Absolute Poker’s Scott Tom is back in America to face federal charges relating to the 2011 Black Friday online poker crackdown.
As Reuters reported, Tom entered a plea of not guilty on charges of illegal gambling and conspiracy to commit money laundering at a Manhattan court on Thursday 23rd February. He was subsequently released on a $500,000 bail bond.
Tom has been holed up in Barbados. It’s unknown why he decided to return home and face the music.
Absolute exec keen to put past behind him
In court, Tom’s attorney James Henderson told the court he expected to reach a deal with prosecutors. “There’s going to be a resolution in this case quickly,” Henderson continued, because Tom “wants to get this behind him.”
While Tom went AWOL, his fellow Absolute Poker exec Brent Beckley was sentenced to 14 months in July 2012 after pleading guilty to bank and wire fraud. In total, 11 people were indicted in the wake of Black Friday.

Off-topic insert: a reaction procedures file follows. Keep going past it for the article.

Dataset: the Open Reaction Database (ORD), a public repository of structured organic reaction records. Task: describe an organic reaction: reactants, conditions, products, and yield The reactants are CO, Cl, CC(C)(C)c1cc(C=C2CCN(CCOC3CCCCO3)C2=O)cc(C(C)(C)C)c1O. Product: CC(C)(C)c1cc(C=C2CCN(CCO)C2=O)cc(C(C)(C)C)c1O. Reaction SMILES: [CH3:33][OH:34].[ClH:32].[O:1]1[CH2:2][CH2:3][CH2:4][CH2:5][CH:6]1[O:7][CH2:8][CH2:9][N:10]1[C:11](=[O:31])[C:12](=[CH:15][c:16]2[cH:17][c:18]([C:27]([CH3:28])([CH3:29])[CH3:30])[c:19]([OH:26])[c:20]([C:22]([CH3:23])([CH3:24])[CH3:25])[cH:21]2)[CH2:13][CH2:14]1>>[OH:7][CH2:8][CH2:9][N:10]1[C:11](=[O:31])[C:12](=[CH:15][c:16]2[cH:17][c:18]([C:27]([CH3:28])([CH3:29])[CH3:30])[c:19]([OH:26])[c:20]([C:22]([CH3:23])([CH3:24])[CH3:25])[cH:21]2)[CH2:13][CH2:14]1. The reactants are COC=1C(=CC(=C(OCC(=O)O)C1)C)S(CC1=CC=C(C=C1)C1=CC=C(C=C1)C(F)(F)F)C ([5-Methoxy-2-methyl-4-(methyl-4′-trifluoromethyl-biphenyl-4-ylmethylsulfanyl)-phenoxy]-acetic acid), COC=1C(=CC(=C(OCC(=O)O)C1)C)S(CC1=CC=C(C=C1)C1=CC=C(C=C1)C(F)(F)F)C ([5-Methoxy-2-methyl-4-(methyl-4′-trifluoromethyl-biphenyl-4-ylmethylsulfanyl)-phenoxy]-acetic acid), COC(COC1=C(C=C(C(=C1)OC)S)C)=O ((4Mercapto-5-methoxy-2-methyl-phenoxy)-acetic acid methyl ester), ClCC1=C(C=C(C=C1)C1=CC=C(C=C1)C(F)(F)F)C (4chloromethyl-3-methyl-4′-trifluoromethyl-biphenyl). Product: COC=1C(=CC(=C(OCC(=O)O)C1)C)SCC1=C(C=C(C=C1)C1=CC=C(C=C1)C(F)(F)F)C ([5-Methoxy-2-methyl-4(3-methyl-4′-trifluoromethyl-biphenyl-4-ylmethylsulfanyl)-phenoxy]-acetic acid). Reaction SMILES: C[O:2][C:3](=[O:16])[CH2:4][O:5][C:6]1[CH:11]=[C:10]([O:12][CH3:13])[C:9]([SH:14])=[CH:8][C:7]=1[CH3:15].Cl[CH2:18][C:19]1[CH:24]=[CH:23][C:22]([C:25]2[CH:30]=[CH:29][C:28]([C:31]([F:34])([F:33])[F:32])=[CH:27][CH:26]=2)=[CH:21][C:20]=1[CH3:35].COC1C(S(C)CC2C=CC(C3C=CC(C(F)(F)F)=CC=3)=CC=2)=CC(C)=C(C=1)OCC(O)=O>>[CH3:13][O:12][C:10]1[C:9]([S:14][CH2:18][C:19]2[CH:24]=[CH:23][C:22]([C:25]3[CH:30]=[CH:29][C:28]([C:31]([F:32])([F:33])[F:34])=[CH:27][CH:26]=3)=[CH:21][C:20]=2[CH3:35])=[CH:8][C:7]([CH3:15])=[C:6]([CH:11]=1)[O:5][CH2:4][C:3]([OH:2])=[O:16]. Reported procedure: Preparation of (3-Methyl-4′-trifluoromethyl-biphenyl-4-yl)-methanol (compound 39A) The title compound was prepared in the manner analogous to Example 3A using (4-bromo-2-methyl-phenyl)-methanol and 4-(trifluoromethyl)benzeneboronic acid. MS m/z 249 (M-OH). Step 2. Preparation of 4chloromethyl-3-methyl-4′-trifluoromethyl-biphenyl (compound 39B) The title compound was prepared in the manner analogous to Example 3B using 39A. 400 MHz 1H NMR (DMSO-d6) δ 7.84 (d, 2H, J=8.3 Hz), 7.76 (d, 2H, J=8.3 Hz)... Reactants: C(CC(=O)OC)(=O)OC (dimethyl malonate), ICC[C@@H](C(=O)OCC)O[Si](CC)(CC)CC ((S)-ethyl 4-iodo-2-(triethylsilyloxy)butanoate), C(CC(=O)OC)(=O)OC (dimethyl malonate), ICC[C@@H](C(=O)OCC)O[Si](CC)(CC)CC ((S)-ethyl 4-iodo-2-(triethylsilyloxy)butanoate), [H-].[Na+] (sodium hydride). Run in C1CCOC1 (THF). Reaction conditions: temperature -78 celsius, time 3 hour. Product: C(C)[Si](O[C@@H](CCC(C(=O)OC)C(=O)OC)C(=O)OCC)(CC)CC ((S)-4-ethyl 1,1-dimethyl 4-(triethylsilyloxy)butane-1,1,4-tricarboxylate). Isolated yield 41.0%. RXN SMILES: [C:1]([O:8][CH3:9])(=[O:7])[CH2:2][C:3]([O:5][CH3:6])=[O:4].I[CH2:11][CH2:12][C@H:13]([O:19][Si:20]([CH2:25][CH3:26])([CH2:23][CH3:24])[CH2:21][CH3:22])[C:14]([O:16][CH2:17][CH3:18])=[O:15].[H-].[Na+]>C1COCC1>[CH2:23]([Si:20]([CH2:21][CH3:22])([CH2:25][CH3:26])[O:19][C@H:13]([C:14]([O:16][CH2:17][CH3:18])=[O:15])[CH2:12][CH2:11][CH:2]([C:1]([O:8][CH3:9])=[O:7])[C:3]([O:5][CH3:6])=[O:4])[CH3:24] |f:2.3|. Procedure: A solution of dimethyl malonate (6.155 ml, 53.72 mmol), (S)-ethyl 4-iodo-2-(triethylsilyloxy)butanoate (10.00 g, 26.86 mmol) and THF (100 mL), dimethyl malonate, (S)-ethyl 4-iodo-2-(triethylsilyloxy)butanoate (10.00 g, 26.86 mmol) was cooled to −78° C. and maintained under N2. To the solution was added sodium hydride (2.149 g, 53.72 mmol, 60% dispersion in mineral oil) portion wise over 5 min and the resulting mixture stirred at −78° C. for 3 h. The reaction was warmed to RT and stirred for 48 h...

PokerStars’ Scheinberg still to face the music
When Absolute Poker collapsed in 2011, it soon became apparent that the firm didn’t have sufficient funds to refund its players. While rival firm Full Tilt Poker was salvaged by PokerStars, Absolute players were left high and dry.
With Tom having turned himself in, PokerStars’ founder Isai Scheinberg (above right, with his son Mark) is the only Black Friday defendant who’s yet to appear in court.